Building, and maintaining, relationships is another key task that we have to do every day. The truth of PR is that no matter how amazing your product is if an editor feels a personal connection to you, they are more likely to feature your product; in much the same way as when your customers feel a stronger connection to you, they are more likely to part with their money.
The key way we do this is through social media. I’m sure we’ve all had the moment when we meet a friend face-to-face for the first time in a while but feel as if we’re completely up-to-date as we’ve been following and commenting on their life on Instagram or Twitter. The point is people can build strong relationships through social media even without ever actually meeting, so why not use the tools you have available to you?
Whilst it may not seem like work if you’re following an editor’s personal Instagram account and commenting how cute their new cat is, the information about an editor’s personal style preferences can be very useful. Knowing whether they prefer lots of embellishments or are more into Scandinavian simplicity can help you with tailoring what products to suggest. Or mentioning that your product would have looked great on their most recent holiday to Spain shows that you are paying attention to them and they will hopefully feel obliged to invest the same interest in you and your product.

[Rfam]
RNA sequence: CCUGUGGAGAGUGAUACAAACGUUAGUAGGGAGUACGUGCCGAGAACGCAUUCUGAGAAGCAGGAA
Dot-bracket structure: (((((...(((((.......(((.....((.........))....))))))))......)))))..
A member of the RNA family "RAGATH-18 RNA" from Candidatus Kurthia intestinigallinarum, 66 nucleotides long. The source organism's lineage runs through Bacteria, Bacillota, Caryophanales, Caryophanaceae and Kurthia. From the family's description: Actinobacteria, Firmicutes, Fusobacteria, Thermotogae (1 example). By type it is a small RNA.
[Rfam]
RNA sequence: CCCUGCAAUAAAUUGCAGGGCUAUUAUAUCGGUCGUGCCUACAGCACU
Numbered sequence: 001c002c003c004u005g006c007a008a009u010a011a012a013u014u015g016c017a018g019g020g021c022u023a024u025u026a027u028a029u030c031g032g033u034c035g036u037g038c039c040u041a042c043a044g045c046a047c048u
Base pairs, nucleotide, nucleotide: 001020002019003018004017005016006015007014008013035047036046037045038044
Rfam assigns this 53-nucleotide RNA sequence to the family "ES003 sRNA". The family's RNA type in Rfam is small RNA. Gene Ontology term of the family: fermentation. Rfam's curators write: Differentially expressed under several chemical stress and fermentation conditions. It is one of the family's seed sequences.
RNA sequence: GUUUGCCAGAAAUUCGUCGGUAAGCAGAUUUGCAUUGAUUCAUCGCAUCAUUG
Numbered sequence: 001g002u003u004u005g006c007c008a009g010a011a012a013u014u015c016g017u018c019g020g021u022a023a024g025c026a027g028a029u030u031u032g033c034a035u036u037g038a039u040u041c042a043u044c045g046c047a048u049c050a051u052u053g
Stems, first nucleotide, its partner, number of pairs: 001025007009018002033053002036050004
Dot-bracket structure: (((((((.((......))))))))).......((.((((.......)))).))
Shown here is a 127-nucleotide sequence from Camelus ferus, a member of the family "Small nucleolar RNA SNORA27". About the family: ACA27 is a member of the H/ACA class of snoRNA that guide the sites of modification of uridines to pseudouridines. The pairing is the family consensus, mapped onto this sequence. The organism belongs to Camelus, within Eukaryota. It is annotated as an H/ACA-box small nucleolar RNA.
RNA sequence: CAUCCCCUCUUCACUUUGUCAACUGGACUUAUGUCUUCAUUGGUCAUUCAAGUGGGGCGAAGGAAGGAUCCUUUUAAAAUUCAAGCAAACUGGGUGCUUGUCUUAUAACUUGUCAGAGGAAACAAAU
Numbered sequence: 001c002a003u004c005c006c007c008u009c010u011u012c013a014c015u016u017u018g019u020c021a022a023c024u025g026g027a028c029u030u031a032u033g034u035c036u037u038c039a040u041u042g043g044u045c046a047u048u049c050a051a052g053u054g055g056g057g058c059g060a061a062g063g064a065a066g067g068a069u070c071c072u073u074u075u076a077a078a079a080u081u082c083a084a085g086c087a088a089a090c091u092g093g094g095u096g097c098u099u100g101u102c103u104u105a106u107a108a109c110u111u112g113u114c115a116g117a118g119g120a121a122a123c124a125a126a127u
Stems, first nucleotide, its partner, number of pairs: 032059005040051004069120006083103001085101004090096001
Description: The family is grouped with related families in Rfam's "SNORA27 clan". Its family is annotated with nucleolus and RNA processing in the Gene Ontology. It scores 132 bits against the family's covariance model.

A little side benefit of this can also be a little added exposure. Editors tend to have a high percentage of influential followers and so by regularly commenting on their feed, their other followers will hopefully be intrigued to look into your brand a little more too.
I know that all sounds a little contrived but honestly, you don’t have to think about it too much. Once you’re following some key people on your social media accounts, identifying their likes and dislikes will become second nature. One of the key factors is making sure that the relationship you are building is genuine! Following every possible editor that may feature you is fine but focusing your relationship building on the handful of editors that you have things in common with and you think would be a laugh to hang out with, is a better way to spend your time in the long run when you want to build genuine relationships.
EMAILS. ALL OF THE EMAILS.
Truly the task no one can escape; emails.